Two participants reported an instance of a minimally loose stool after d-allulose consumption, and these were not considered diarrhea. Studies have shown that d-allulose is safe for consumption in healthy individuals [19, 43] and T2DM patients [44]. A gastrointestinal tolerance test on healthy participants [43] reported that severe diarrhea was noted only at a dose of 0.5 g/kg of body weight. Two long-term safety evaluation studies reported no significant clinical concerns after taking 5 g of d-allulose thrice daily [19, 44]. The present pilot study had some limitations. Given that the study was conducted during the COVID-19 pandemic under the restricted movement order implementation by the Malaysian government, the outpatient clinic had to adhere to strict standard operating procedures. As a result, the number of appointments in a given period was reduced and only a few patients could participate in this study. These limitations contributed to the lack of a high-quality study design for more precise outcomes in this research. The FCGM is relatively new in Malaysia and its use during Ramadan was frowned upon by some patients who wished to have Ramadan free of intrusions due to religious and cultural commitments. Furthermore, this study only involved Malay patients at a single medical institution; thus, the findings cannot be generalized to other patients at other medical institutions. The outcomes could be better clarified in future studies by enrolling a larger sample size.

Conclusions

Our findings suggest that supplementation with 8.5 g of d-allulose before iftar meal revealed a significant suppressive effect on postprandial glucose elevation. This study also confirmed that no severe side effects of d-allulose or symptomatic hypoglycemia or hyperglycemia were reported throughout the study period. We believe d-allulose has its potential role in improving glycemic control in T2DM patients, however it cannot be applied clinically immediately. These findings will support the need for future clinical studies with adequate power and considering other parameters that might affect glycemic changes during Ramadan fasting.

Availability of data and materials

The datasets used and/or analysed during the current study are available from the corresponding author on reasonable request.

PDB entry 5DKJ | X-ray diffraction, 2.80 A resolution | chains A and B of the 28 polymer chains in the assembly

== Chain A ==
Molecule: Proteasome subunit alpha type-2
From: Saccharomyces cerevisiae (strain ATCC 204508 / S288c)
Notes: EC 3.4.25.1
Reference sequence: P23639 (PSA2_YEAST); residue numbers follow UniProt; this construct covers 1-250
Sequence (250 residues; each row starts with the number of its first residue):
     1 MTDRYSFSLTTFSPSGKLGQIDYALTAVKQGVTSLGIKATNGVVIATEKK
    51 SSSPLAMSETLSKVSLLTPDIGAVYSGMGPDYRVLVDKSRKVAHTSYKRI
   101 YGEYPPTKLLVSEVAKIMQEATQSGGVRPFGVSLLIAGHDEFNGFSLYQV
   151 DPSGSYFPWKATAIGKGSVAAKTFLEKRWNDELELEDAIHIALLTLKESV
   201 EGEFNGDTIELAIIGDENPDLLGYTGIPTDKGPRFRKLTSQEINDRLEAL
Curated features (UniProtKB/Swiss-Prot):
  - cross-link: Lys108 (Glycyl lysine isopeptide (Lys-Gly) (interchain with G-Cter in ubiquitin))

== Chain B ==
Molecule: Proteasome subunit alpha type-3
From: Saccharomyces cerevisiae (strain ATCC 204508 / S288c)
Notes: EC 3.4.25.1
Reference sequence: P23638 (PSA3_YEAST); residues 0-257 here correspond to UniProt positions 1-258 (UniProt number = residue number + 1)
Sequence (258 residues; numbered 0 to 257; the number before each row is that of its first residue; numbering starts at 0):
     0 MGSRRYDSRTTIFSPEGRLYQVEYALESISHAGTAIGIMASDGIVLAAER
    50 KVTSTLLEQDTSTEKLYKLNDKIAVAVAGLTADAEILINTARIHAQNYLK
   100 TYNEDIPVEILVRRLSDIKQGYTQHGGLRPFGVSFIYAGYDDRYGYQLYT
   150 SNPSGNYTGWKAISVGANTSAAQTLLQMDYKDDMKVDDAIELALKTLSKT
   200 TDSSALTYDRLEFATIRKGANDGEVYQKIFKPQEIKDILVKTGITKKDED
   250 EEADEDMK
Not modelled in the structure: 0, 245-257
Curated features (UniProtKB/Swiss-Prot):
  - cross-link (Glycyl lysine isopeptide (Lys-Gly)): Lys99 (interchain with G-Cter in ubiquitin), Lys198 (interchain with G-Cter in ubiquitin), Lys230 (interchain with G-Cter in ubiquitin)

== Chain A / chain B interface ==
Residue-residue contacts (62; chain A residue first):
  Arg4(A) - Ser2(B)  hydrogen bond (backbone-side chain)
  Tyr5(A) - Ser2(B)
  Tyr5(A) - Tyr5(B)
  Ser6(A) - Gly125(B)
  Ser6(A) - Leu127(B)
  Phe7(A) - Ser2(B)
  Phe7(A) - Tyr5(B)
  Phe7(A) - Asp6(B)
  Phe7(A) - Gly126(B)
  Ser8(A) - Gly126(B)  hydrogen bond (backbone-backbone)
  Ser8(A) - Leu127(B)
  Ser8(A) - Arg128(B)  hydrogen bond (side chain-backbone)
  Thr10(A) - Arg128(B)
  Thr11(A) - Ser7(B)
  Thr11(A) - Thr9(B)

Abbreviations

ANOVA:

Analysis of variance

BMI:

Body mass index

DBP:

Diastolic blood pressure

HbA1c:

Glycated haemoglobin

iAUC:

Increment area under the curve

SBP:

Systolic blood pressure

TAR:

Above-target range

TBR:

Below-target range

TIR:

In-target range

T2DM:

Type 2 diabetes mellitus.

WC:

Waist circumference

OHAs:

Oral hypoglycemic agents

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Acknowledgements

Thank you to the Director General of Health Malaysia for the permission to publish this paper, and to the International Institute of Rare Sugar Research and Education, Kagawa University for the supervision.

Funding

This study was funded by Matsutani Chemical Industry Co., Ltd., Hyogo, Japan.

Author information

Authors and Affiliations

Authors

Contributions

Conceptualization and methodology, KM, SJ, KF, TK, HI, SS, TS, TI, and TY; formal analysis, KM, SJ, KF, TK, HI, SS, TS, TI, and TY; investigation, SJ, KLS, SLO, and ZM; writing—original draft preparation, SJ, KM.; writing—review and editing, SJ, KM, KF, TK, HI, SS, TS, TI, and TY; funding acquisition, KM. and KF. All authors read and approved the final manuscript.

Corresponding author

Correspondence to Salimah Japar.

Ethics declarations

Ethics approval and consent to participate

The study was conducted according to the guidelines of the Declaration of Helsinki, and approved by the Medical Research Ethics Committee of Malaysia (approval No. KKM/NIHSEC/P19-2734). Written informed consent was obtained from all subjects involved in the study.

Consent for publication

The permission to publish this paper was obtained from Director General of Health Malaysia.

Competing interests

The authors have no competing interest to report.

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Japar, S., Fukunaga, K., Kobayashi, T. et al. A pilot study on the effect of d-allulose on postprandial glucose levels in patients with type 2 diabetes mellitus during Ramadan fasting. Diabetol Metab Syndr 14, 86 (2022). https://doi.org/10.1186/s13098-022-00856-3

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Keyword

  • Type 2 diabetes mellitus
  • d-allulose
  • Ramadan
  • postprandial glucose
  • CGM